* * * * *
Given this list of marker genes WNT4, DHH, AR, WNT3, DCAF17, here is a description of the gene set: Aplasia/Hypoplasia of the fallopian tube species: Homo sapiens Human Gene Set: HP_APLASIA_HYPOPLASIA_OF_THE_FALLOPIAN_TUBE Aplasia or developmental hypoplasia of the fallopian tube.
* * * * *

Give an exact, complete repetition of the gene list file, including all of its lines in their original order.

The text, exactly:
Given this list of marker genes WNT4, DHH, AR, WNT3, DCAF17, here is a description of the gene set: Aplasia/Hypoplasia of the fallopian tube species: Homo sapiens Human Gene Set: HP_APLASIA_HYPOPLASIA_OF_THE_FALLOPIAN_TUBE Aplasia or developmental hypoplasia of the fallopian tube.